D-backs slugger used left side of field more in latest MVP-caliber season
By David Adler
If Paul Goldschmidt's 2017 season had to be distilled into a single swing, the home run he hit off Wade Davis on Aug. 3 would be as fitting as any.
With the D-backs and Cubs tied in the ninth inning, one of the game's best closers pumped in a 96.3 mph fastball, knee-high and on the inside edge of the strike zone. From his distinctive stance -- hands and elbows high, bat angled down across his back shoulder -- Goldschmidt tilted over the plate and drew his hands down; with a quick rotation of his hips, a slight uppercut and a follow-through as short and stiff-armed as a golfer hitting out of deep rough, he drove the ball 101.0 mph, a Statcast™-projected 428 feet to the back of Wrigley Field's left-center-field bleachers.
Goldschmidt's swing has driven the D-backs for years, and this season it helped carry them into the postseason for the first time since he was a rookie in 2011. It's earned him another chance at the National League Most Valuable Player Award -- on Monday, he was named an NL MVP finalist for the third time in the last five years, along with the Marlins' Giancarlo Stanton and the Reds' Joey Votto. But in 2017, seeking his first career MVP trophy after finishing as the runner-up in 2013 and '15, Goldschmidt turned his swing in a new direction: left field.
The home run off Davis was one of many Goldschmidt launched to the pull half of the park, which he took advantage of like never before. Thirty-two of his 38 home runs (a career high-tying 36 in the regular season, plus two more in the postseason) were hit to the left of dead center. He had never hit so many homers to the left half of the field in any season of his career, neither by volume nor percentage.
When Goldschmidt burst onto the NL MVP scene in 2013, his first time as runner-up, and when he re-entered the conversation in 2015, he did so with the well-earned reputation as a hitter who drove the ball to center field and the other way. The short, powerful swing was directed out across the diamond.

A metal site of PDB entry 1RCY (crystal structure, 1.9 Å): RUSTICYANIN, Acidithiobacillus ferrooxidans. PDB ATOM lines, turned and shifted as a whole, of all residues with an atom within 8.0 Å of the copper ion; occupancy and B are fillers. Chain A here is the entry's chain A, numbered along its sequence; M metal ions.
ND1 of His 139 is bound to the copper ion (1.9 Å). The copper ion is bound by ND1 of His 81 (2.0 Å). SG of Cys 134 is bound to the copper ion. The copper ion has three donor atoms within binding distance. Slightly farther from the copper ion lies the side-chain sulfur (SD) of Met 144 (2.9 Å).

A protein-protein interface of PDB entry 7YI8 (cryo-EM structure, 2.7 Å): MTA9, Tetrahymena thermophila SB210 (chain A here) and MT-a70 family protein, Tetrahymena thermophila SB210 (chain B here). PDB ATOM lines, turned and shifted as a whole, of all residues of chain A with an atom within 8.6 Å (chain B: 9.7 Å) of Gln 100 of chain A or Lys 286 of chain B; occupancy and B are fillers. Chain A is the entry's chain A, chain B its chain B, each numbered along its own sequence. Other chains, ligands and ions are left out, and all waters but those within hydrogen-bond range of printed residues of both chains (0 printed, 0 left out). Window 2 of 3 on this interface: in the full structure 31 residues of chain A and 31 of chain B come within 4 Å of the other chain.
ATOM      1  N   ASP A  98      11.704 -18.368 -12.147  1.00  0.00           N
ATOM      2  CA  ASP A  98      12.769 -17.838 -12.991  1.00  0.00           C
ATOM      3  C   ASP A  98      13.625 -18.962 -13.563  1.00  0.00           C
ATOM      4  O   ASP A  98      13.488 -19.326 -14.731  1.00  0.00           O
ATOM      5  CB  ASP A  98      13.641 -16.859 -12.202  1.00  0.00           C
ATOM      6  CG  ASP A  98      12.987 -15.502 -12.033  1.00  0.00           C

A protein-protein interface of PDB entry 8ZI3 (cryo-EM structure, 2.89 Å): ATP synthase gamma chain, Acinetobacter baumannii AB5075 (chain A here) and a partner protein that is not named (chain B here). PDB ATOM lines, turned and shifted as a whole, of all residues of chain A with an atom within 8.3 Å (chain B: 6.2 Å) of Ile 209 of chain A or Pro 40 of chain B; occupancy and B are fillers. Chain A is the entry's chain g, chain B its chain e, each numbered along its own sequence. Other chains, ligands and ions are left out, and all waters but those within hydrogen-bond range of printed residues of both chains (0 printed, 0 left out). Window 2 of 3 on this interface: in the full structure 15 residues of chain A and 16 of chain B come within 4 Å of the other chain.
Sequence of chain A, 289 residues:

In 2017, his power rotated significantly. Statcast™ can track the difference -- Goldschmidt's fresh path to his typical elite production. It shows exactly where Goldschmidt has hit the ball hard in the three seasons since the technology's introduction in 2015. Looking at the spray charts of Goldschmidt's hard-hit balls -- those with an exit velocity of 95 mph or higher -- the shift from the right half of the field toward the left is dramatic from 2015 and '16 to 2017.
No matter where he finishes, Paul Goldschmidt had another MVP-level year. But 1 key difference: Where he hit the ball hard (esp HR). #Dbackspic.twitter.com/0AiQ4s2mcd
Where did it come from? In part, from Goldschmidt feasting on inside pitches -- the ones he could best turn on. Pitchers like Davis could not attack the inside part of the zone against him.
That's reflected by Goldschmidt's robust expected weighted on-base average against pitches that Statcast™ tracked as over the inner third or inside edge of the strike zone in 2017. Expected wOBA is an all-encompassing offensive metric, similar to on-base percentage, but weighted for the quality of contact a player has made on all his batted balls.
Goldschmidt's xwOBA against pitches on inner third/inside edge 2017: .434* 2016: .340 2015: .396 *3rd-highest among 186 hitters (min. 75 AB decided on inner-third/inside-edge pitches)
Goldschmidt's hard-hit rate against those inside pitches was also at its highest level since Statcast™ started tracking. In 2017, 48.1 percent of his batted balls against those pitches were hard-hit, up from 27.7 percent in 2016 and 43.9 percent in 2015. The vast majority went to the pull field.
At the same time, he also turned on more pitches over the middle of the plate. Goldschmidt's hard-hit balls against pitches in the vertical middle third of the strike zone were much more concentrated in the pull field in 2017 compared to the previous two seasons. Ten of his 12 homers on those pitches were to the pull side. In 2015 and '16, they were split evenly between fields -- 12 total homers to the left of dead center, 10 to the right.
Add that to what he did to inside pitches, and Goldschmidt this year presented a new threat. There's more than one route to perennial stardom, and Goldschmidt's changed in 2017. It tormented pitchers all year, through the regular season and into the postseason, when both of his homers were pulled and one came on a curveball that backed up high and inside. At the end of it, he's back in the place he's become a fixture: the thick of the NL MVP race.
David Adler is a reporter for MLB.com based in New York. Follow him on Twitter at @_dadler. This story was not subject to the approval of Major League Baseball or its clubs.